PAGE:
One of the habits of successful people is that they are always interested in what they can learn from those who have already succeeded. An example of this quality comes from Debbi Fields, the founder of Mrs. Fields Cookies Inc. At the age of 20, Fields decided to look for a business she could control and grow. She believed she could bake cookies that people would want to buy, so she convinced her bank in 1977 to finance her first cookie store in Palo Alto, California. The people around her kept telling her (with her best interests in mind, of course), “A cookie store is such a bad idea, and anyway, market research shows that people want crispy cookies, not the soft and chewy cookies you make.”
She opened her store on August 16, 1977 and didn’t sell a single cookie for hours. Quickly analyzing the situation, Fields came out of her shop and started passing out samples to everyone walking by. By the end of that first day, she had sold $75 worth of cookies. Today Mrs. Fields Cookies Inc. has 390 locations in the U.S and 80 locations internationally.
Ironically, Mrs. Fields Cookies is today facing financial restructuring due to the high price of gas and ingredients and the downturn in the economy. But this does not diminish the insights a 20 year old woman had about building a business. Let’s look at some of her quotes and what we can learn from them:
“Good enough never is.”
Right from the beginning, Fields kept her focus on improving the product. Her cookies had to be the best available and she worked on making them even better every day.
“I use nothing but the best ingredients. My cookies are always baked fresh. I price cookies so that you cannot make them at home for any less. And I still give cookies away.”
Fields knew she needed to give people reasons to buy her cookies, so she studied her customers carefully. She realized that people wanted fresh-baked, well-priced cookies but didn’t want the mess of baking them themselves. And instead of spending millions marketing her cookies, she used the product itself as her marketing tool, giving people a free taste that created a desire to buy more.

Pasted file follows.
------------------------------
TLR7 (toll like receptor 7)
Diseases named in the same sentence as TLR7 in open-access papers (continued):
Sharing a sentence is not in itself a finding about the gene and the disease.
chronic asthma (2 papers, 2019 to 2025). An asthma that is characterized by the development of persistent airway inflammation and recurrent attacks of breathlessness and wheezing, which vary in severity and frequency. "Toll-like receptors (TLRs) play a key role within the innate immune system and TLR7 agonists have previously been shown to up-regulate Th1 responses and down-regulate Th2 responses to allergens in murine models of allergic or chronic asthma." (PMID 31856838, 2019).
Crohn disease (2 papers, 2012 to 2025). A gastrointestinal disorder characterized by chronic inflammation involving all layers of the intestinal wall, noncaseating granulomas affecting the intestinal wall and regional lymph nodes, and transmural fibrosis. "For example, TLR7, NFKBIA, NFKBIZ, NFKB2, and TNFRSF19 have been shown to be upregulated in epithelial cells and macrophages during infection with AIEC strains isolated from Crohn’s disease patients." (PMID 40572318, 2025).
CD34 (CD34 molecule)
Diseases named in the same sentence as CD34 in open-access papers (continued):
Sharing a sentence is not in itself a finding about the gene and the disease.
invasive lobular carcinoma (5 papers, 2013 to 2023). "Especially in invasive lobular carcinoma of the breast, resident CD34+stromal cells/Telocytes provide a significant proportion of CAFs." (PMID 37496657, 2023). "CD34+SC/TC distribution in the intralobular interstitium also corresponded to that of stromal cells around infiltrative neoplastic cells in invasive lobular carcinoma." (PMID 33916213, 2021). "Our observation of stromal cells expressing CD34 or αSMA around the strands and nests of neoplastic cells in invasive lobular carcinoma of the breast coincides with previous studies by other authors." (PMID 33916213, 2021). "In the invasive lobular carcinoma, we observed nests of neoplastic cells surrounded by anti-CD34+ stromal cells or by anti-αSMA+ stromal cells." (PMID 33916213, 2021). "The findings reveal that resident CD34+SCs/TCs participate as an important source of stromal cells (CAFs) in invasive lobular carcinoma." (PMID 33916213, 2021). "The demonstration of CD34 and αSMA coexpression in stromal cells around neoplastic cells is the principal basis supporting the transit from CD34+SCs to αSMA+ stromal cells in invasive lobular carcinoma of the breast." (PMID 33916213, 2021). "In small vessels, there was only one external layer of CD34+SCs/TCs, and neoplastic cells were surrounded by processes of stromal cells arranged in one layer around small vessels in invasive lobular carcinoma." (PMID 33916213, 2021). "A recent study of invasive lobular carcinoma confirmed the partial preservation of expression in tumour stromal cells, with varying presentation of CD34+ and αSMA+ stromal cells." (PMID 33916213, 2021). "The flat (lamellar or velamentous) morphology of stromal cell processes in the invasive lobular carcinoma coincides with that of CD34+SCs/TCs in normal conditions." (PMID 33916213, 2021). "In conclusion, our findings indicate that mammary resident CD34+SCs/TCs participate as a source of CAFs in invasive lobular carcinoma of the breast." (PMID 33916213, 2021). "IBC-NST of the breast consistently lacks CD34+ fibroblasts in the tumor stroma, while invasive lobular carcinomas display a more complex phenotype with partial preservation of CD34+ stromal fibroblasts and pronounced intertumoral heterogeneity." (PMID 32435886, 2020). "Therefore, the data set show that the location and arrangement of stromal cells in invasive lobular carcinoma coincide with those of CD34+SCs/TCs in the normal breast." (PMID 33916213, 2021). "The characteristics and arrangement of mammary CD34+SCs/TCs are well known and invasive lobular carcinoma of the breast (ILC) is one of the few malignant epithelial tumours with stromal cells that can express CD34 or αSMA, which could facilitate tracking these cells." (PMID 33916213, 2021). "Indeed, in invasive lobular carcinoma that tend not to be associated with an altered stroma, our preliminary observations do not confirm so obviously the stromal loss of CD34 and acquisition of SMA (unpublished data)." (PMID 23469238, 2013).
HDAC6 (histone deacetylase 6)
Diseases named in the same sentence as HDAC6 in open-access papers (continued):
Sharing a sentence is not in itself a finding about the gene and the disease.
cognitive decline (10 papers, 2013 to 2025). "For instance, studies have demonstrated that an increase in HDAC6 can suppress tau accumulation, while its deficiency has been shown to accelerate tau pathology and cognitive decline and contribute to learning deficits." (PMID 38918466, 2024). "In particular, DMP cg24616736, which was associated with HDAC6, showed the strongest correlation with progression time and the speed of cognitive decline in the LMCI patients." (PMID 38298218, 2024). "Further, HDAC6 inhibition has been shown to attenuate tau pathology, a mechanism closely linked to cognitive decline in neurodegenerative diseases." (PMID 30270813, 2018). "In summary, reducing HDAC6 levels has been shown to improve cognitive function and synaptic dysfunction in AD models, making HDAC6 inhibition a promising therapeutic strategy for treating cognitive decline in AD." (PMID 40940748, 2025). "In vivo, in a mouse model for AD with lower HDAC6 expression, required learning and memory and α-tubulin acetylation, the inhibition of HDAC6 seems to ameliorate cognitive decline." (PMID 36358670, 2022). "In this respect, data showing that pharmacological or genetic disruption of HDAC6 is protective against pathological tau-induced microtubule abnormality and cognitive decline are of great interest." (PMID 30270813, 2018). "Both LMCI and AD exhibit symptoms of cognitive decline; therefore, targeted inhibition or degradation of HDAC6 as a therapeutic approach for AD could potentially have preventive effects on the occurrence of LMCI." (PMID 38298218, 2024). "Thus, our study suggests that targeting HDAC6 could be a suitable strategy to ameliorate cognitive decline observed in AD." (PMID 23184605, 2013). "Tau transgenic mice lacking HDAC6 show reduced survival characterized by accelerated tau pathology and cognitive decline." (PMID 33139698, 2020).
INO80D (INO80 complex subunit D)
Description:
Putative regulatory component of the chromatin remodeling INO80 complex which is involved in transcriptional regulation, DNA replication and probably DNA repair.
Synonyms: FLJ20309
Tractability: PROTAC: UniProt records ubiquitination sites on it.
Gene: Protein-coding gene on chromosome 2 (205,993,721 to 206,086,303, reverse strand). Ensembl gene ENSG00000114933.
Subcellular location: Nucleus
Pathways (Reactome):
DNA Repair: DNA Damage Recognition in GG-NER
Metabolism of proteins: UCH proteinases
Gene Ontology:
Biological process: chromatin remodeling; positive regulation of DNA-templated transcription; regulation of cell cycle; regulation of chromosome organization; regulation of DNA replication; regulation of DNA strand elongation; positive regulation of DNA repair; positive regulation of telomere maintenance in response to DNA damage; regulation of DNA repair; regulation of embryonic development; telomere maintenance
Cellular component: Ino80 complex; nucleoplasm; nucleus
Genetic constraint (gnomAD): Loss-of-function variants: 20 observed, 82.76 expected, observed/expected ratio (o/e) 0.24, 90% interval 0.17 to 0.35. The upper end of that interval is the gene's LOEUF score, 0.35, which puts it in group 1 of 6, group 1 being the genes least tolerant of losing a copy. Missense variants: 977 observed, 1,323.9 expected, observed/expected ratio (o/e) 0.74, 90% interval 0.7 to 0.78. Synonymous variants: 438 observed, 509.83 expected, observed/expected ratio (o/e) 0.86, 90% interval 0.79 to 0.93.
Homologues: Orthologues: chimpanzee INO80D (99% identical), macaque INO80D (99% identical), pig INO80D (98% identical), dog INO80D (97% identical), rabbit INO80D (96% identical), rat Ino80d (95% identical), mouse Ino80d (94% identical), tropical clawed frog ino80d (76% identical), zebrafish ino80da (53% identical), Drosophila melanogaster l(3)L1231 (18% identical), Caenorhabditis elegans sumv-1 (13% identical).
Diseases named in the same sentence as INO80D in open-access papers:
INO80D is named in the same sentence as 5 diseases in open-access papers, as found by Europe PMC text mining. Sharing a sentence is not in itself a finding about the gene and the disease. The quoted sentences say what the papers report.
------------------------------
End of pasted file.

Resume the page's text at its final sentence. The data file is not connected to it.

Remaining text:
“I”ve never felt like I was in the cookie business. I”ve always been in the feel-good business. My job is to sell joy. My job is to sell happiness. My job is to sell an experience.”
This is an amazing lesson for most people in business. We are not selling a service or product, we are selling the results and benefits that our product or service gives to people. We are selling people the experience of owning or using our product, and we have to market it as such.
“You should do your job because you love it. You shouldn”t do it just for money. And then the money comes naturally.”
If we love what we do, we’re usually very good at it and other people will pay for the benefits that our talent brings them. So take what you love to do, and keep improving it. The money will follow. Many people convince themselves that they can’t make a living doing what they really love because there’s just no market for it. But if you take a closer look, you’ll see that for anything you love to do, there are plenty of people who want the results you could offer. They’d be happy to pay you for it, even if what you love to do is bake cookies.
“You do not have to be superhuman to do what you believe in.”
It does not take a genius to open a business. Yes, you have to learn the basics of running a business, but you can always find good people to do it for you. And with all the online resources that now exist, you can find out just about anything you need to know with just a click of the mouse.
EXERCISE OF THE WEEK
The point to learn from Mrs. Fields Cookies is to put your heart and soul in doing what you believe in and the money will follow. In every industry and business, there are unmet needs that are waiting to be solved by someone with vision and passion. Take a close look at your own field and see what issues or problems exist. Ask your clients what they would like to see improved, and then go to work on designing a solution.
QUOTE OF THE WEEK
“Real success is finding your lifework in the work that you love.” David McCullough
© 2008 – 2011, Written by Keren Peters-Atkinson, CMO, Madison Commercial Real Estate Services. All rights reserved.